Lentils may be associated with a lower risk of heart disease, by lowering bad cholesterol and blood pressure. One study found that eating lentils led to greater reductions in blood pressure than eating chickpeas, peas or beans.
If you’re tired, a healthy dose of iron can sometimes put the spring back in your step, especially if you have anemia. Iron makes hemoglobin, a substance in your red blood cells that allows them to carry oxygen to your body.
Half a cup of cooked lentils can provide 15% of your recommended daily iron needs. If you eat a vegan or vegetarian diet, that news may feel like hitting the iron jackpot.
“Combine lentils with a source of vitamin C such as tomatoes, potatoes, bell peppers or Brussels sprouts to enhance the absorption of iron,” Homan recommends.
Lentils are rich in a type of fiber that helps your digestive system work as it should and fuels good bacteria in your gut. Fiber may also help reduce the risk of colorectal cancer.
“Fiber plays an important role in regulating our bowels and protecting the immune system,” says Homan. “Foods that are high in fiber, like lentils, help us stay healthy and active.”
Eat too many lentils, or undercooked lentils, and you may feel the effects — and anyone near you might hear them. Lentils, like some fruits and vegetables, contain fiber that’s difficult for your body to break down. It also helps produce good bacteria in your gut. But too much can cause cramping and gas. To minimize these symptoms, Homan recommends gradually increasing your fiber intake.
Most people can enjoy lentils as part of their regular diet without any concern. But lentils also contain natural compounds called anti-nutrients. These substances bind with nutrients like iron and zinc, making them harder for our bodies to absorb. Soaking and cooking lentils can help reduce this effect.
You may also have a lentil allergy, especially if other legumes such as chickpeas give you an allergic reaction. It’s not so unusual. In parts of Europe, including Spain, lentil allergy is reported to be more common than peanut allergy.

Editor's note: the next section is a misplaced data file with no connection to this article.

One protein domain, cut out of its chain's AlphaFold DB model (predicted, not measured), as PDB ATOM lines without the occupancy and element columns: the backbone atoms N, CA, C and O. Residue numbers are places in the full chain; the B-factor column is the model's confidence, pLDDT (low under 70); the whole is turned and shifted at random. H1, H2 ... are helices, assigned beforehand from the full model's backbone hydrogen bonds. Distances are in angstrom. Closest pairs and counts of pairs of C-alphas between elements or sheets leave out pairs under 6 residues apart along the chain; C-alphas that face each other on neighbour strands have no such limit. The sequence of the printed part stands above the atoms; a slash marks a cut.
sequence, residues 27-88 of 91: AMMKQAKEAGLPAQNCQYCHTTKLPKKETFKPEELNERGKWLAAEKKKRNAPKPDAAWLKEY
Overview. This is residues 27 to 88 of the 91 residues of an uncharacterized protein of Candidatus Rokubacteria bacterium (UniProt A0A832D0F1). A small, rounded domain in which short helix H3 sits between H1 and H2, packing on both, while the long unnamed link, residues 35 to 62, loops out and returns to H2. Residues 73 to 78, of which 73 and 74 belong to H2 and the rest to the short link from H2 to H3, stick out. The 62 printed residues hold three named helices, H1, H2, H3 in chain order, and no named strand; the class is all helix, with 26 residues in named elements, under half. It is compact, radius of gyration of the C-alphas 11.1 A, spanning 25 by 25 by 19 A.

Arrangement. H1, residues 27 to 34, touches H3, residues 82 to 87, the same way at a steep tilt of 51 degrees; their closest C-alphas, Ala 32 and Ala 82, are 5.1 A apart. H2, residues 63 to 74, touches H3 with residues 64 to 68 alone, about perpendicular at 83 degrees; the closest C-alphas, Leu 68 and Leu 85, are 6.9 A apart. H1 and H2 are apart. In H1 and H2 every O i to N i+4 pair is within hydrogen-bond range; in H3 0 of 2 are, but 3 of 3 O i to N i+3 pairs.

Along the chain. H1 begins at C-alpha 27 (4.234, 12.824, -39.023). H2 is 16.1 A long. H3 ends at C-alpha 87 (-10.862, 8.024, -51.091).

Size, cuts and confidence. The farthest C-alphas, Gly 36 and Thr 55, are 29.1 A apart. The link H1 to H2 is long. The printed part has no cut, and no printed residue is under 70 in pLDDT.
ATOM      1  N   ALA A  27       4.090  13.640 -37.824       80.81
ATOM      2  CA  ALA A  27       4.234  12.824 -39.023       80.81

A healthcare provider can help you find out if you have an allergy or food intolerance. If you want to add more lentils to your diet, talk to a provider about any other concerns.
Lentils are simple to prepare and cook. You don’t need to soak dry lentils overnight in water, unlike many other beans. Just rinse them to remove any dirt or debris. Toss any lentils that look rotten or damaged.
You can buy whole lentils with their husks or split with husks removed. You can also find canned lentils.
Red lentils cook quickly, usually in 5 minutes. Other types may need to cook for at least 20 minutes or more, so plan ahead. Put them in a pot covered with about a half-inch of water and bring to a boil. Reduce heat and simmer, uncovered. Check often and add water, if needed.
Try tossing lentils in salads or blending them in soups, sauces or dips. Kick off your lentil-palooza with these flavorful, healthy lentil recipes:
Store dried lentils in a tightly sealed container in a dry, cool location. They generally keep for about one year. After cooking, they’ll keep for about one week. You can also freeze cooked lentils for up to three months.
Lentils are versatile, richly textured legumes that give any meal a boost of nutrition and heartiness. Try them as a substitute for meat or add them to soups and salads. Their high-protein value and many nutrients make them worthy of being a cupboard staple for good health.